beginning if that point cannot be found.  The transformation in URI
   fragment is obtained appending to the URL the "#" character followed
   by the partition ID (in the example above, the returned URL will be
   <URL-document>#art15;par3).  Doing this, knowing the granularity of
   the act markup, the resolver could exploit the hierarchical structure
   of the ID, eliminating sub- partitions not addressed.  If only the
   article was identified in the act, in the previous example it could
   return <URL-document>#art15 only.

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   It is possible to use the general syntax (with "#"); in this case
   only the URN document component of the reference is transmitted to
   the resolver, therefore the whole document will be always retrieved.

6.  Specific Syntax of the Identifier at "Work" Level

6.1.  The authority Element

6.1.1.  Indication of the Authority

   The authority element of a uniform name may indicate, in the various

   *  the actual authority issuing the legal provision.  More
      specifically, the authority adopting the provision or enacting it;

   *  the institution where the provision is registered, known and
      referenced to, even if produced by others (e.g., the bills
      identified through the reference to the Chamber where they are

   *  the institution regulated (and referred to in citations) by the
      legal provision even when this is issued by another authority
      (e.g., the statute of a Body);

   *  the entity that proposed the legal material not yet included in
      the institutional process (e.g. a proposed bill written by a a
      political party).

6.1.2.  Multiple Issuers

   Some sources of law are enacted by a number of issuing parties (e.g.,
   inter-ministerial decrees, agreements, etc.).  In this case, the
   authority element contains all the issuing parties (properly
   separated), as follows:

      authority = issuer *("+" issuer)

   (e.g., "ministry.justice+ministry.finances")

6.1.3.  Indication of the Issuer

   Each issuing authority is essentially represented by either an
   institutional office (e.g., Prime Minister) or an institution (e.g.,
   Ministry); in the last case, the authority is indicated in accordance
   with the institution's hierarchical structure, from the more general
   to more specific (Council, Department, etc.), ending with the
   relative office (President, Director, etc.).  Therefore, the

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   structure of the issuer is as follows:

      issuer = (institution *(";" body-function)) / office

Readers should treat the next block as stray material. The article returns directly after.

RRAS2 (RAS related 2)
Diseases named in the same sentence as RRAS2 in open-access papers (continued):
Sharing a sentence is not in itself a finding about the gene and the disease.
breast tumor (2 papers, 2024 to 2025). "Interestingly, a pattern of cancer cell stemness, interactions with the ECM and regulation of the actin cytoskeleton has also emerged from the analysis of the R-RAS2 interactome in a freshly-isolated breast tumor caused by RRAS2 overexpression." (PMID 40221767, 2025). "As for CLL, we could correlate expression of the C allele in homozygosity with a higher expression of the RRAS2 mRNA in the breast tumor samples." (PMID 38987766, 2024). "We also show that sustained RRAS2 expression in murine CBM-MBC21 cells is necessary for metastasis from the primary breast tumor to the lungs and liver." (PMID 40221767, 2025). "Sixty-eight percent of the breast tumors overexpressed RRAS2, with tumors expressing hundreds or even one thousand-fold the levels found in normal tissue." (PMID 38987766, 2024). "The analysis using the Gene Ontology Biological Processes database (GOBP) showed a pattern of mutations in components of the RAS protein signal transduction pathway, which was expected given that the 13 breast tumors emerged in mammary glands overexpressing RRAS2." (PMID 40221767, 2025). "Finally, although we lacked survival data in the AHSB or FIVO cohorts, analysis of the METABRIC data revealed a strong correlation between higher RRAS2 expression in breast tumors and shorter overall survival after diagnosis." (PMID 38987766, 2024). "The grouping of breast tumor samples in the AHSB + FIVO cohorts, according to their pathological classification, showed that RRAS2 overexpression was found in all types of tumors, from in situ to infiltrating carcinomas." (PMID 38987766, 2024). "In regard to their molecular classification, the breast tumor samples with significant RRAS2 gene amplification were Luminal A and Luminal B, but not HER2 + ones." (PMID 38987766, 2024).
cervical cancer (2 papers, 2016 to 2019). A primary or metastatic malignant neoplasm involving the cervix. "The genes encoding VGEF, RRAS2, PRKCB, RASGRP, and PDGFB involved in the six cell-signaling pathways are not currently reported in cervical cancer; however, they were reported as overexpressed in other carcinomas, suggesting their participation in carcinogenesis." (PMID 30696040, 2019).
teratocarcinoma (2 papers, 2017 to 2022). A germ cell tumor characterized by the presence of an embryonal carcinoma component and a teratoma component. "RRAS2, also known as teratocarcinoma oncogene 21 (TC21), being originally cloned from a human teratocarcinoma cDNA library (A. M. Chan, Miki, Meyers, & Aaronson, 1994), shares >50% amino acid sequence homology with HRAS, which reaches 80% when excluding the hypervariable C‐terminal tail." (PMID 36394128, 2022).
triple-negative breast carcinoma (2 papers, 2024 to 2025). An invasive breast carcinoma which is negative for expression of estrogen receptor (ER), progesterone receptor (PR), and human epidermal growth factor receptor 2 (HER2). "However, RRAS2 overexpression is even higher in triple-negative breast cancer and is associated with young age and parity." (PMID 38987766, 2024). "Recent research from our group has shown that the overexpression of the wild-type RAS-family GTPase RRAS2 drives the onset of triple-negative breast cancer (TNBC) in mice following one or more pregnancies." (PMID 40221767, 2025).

(e.g., "ministry.finances;department.revenues;manager")

6.1.4.  Indication of the Body

   Depending on the kind of measure, the body within the issuing
   authority is unambiguously determined (e.g., the Council for Regional
   Acts) and normally it is not indicated in the references.  Just like
   in practice, the indication of the enacting authority is limited to
   the minimum in relation to the type of measure.
   (e.g., "region.tuscany:act" and not "region.tuscany;council:act")

6.1.5.  Indication of the Function

   Generally, the function is indicated, sometimes instead of the body

   *  in case of political, representative or elective offices
      (e.g., "university.oxford;rector:decree" instead of

   *  when it refers to a top officer in the institution (e.g., general
      manager, general secretary, etc.) which is not always possible to
      associate a specific internal institutional structure to
      (e.g., "national.council.research;general.manager").

   It is not indicated when it clearly corresponds to the person in
   charge of an institution (typically, a general director); in this
   case, only the structure and not the person in charge is indicated
   (e.g., "ministry.justice;department.penitentiary.administration").

   The function MUST be indicated when:

   *  it is not the same of the director or the person in charge of the
      structure (for example, in case of an undersecretary, a deputy
      director, etc.);

   *  the type of measure may be both monocratic or collegial: the
      indication of the office eliminates the ambiguity.

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6.1.6.  Conventions for the Authority

   Acts and measures bearing the same relevance as an act, issued or
   enacted since the foundation of the State, have conventionally
   indicated "state" (expressed in each country official language) as
   authority; the same convention is used for constitutions, codes
   (civil, criminal, civil procedure, criminal procedure, etc) and
   international treaties.

6.2.  The measure Element

6.2.1.  Criteria for the Indication of the Type of Measure

   In uniform names the issuing authority of a document is mandatory.
   This makes unnecessary to indicate any further qualification of the
   measure (e.g., ministerial decree, directorial ordinance, etc.), even
   if it is widely used.  When the authority-measure combination clearly
   identifies a specific document, the type of measure is not defined
   through attributes referring to the enacting authority.
   (e.g., "region.tuscany:act" and not "region.tuscany:regional.act")

6.2.2.  Further Specification to the Type of Measure